Viral hepatitis elimination is possible

  • In Australia over 350,000 people are living with hepatitis B and hepatitis C. Many are unaware they are living with the virus.

  • Hepatitis B and C are preventable diseases.

  • There is a cure for hepatitis C and effective treatment for hepatitis B.

  • Without treatment, hepatitis B and C can cause liver disease and liver cancer.


Disease elimination depends upon societal and political commitment.

Elimination and eradication are the ultimate goals of public health. The only question is whether these goals are to be achieved in the present or some future generation.

We are in the World Health Organization’s decade for disease elimination.

This decade is the countdown to achieving the disease elimination targets as outlined in the 2030 Agenda for Sustainable Development and the Global Health Sector Strategies on HIV, Viral Hepatitis and STIs.

The World Health Organization has defined the goal for eliminating viral hepatitis.

The elimination of viral hepatitis as a public health threat means achieving globally a 90 per cent reduction in new chronic infections and a 65 per cent reduction in mortality.

Australia is committed to the elimination of hepatitis B and hepatitis C as a public health threat.

Australia is one of 194 World Health Organization member states who voted unanimously to adopt the Global Hepatitis Elimination Strategy. This has informed the development of our National Hepatitis B and Hepatitis C Strategies 2018-2022.

Australia’s progress towards elimination is a mixed bag.

The national response to hepatitis B and hepatitis C includes significant achievements (such as hepatitis B childhood vaccination coverage already exceeding 2022 targets), promising progress (such as the roll out of direct-acting antiviral medicines for hepatitis C), and areas of under-achievement (including very slow progress towards hepatitis B diagnosis, in-care, and treatment targets).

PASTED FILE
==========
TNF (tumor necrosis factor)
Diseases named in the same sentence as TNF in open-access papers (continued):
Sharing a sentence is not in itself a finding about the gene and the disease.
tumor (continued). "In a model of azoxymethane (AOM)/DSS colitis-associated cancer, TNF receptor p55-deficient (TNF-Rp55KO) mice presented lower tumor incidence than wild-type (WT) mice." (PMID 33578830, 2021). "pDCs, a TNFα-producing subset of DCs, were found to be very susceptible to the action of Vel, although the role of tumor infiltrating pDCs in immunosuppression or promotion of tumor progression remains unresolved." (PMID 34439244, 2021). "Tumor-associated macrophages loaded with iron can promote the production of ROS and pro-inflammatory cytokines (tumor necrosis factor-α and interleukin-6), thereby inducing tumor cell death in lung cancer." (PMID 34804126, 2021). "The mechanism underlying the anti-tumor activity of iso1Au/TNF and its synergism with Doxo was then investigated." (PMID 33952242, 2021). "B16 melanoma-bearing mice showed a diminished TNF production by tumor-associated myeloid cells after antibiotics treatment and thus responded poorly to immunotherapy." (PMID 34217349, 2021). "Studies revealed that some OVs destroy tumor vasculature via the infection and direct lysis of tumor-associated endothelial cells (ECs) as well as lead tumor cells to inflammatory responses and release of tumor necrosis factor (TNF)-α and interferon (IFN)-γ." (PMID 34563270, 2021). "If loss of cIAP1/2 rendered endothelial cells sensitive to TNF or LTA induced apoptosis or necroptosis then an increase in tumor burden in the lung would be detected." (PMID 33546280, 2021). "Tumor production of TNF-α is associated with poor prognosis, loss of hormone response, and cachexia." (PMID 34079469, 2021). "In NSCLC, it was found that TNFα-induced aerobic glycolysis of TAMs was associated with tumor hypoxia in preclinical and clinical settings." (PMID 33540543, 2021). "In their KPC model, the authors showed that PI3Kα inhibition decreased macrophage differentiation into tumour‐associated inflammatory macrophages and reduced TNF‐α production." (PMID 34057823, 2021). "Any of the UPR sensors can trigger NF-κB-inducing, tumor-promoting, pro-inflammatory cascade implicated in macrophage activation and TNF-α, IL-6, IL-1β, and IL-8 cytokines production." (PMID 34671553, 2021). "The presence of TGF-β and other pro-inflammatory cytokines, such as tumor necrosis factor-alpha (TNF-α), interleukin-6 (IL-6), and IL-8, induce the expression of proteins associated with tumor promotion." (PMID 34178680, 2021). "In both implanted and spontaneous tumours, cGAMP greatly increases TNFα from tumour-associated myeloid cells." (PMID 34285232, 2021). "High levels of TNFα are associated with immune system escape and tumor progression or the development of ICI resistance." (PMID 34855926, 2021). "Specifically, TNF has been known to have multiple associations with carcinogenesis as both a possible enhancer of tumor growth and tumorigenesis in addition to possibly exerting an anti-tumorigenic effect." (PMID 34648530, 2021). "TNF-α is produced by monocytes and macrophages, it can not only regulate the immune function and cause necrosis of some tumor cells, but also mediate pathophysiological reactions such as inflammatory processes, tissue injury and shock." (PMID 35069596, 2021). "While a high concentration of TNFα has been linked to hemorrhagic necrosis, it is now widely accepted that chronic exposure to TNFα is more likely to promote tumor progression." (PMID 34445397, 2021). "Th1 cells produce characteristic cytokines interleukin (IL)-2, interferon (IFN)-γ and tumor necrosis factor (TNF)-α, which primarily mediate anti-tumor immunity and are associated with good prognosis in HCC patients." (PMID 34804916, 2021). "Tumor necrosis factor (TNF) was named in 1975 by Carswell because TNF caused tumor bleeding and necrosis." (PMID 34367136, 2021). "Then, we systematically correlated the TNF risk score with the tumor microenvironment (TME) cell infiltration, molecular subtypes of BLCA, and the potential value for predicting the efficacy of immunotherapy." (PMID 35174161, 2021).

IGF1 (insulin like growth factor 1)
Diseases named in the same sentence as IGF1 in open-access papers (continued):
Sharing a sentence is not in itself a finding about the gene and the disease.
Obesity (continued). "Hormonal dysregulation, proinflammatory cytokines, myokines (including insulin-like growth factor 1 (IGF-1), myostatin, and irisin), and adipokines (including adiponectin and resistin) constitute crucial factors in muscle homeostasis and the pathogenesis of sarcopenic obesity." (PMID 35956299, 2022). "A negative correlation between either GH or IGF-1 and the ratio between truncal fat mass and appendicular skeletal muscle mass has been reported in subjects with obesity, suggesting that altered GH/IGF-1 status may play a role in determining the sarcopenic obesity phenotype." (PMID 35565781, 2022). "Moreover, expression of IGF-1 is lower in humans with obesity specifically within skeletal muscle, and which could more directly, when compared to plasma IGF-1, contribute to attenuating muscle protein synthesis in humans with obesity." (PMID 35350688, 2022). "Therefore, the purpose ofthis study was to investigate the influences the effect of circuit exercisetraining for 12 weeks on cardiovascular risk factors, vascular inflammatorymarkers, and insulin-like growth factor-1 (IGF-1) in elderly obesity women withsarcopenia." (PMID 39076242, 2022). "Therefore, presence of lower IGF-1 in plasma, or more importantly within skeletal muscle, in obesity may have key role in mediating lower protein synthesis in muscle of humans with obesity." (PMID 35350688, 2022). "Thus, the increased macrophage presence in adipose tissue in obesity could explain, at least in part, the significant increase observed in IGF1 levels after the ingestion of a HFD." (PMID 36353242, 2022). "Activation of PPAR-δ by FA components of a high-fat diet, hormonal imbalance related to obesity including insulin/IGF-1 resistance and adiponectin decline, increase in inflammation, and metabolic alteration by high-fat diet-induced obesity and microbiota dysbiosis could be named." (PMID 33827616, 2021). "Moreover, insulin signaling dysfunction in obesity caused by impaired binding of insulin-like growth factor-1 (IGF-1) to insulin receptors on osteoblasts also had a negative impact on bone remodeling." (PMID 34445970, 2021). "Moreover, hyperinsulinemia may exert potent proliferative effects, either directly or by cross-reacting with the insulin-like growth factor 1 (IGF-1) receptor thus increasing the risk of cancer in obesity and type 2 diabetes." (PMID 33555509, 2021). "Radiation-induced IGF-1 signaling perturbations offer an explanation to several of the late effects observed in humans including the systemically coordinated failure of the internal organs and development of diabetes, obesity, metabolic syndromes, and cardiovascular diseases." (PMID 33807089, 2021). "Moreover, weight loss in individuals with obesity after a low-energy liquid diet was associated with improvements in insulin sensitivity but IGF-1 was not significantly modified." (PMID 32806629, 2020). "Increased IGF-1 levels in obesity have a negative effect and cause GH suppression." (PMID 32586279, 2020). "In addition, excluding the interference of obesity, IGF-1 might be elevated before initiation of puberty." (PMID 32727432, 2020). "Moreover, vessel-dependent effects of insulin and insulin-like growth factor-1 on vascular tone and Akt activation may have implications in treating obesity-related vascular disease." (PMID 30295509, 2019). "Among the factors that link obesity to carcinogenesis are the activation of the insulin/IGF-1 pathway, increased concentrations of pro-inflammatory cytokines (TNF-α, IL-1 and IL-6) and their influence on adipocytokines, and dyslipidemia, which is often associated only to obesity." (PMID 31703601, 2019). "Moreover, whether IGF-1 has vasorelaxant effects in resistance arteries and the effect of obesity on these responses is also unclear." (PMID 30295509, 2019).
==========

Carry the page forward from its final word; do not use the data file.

It is possible to eliminate viral hepatitis in Australia.

Hepatitis B has a vaccine and hepatitis C has a cure. With investment in national health priority in the areas of policy, investment and action elimination is possible.

Australia needs to increase testing and treatment rates for hepatitis B and C if we are to reach elimination targets.

Linking people living with hepatitis B to appropriate care is paramount to saving lives.

In 2018 there was an estimated 226,566 people living with chronic hepatitis B in Australia, representing 0.90% of the population. It is estimated that 68.1% of those people have ever been diagnosed. The national target is 80% by 2022.

People who are living with chronic hepatitis B need regular health monitoring to help prevent the longer term impacts of the condition, including progression to serious liver disease or liver cancer. This includes treatment administered at the correct time.

Now is the right time to modify and scale-up approaches to engage people who have not been adequately reached in the hepatitis C response to date.

At the end of 2018 an estimated 130,089 people in Australia were living with chronic hepatitis C, down from 188,951 at the start of 2016.

Highly effective medicines are available to cure hepatitis C. They are easy to take with as little as one tablet a day, no injections and most people experience few to no side effects.

More than 90,000 people have initiated hepatitis C treatment since March 2016, but access to these cures has declined significantly in recent years.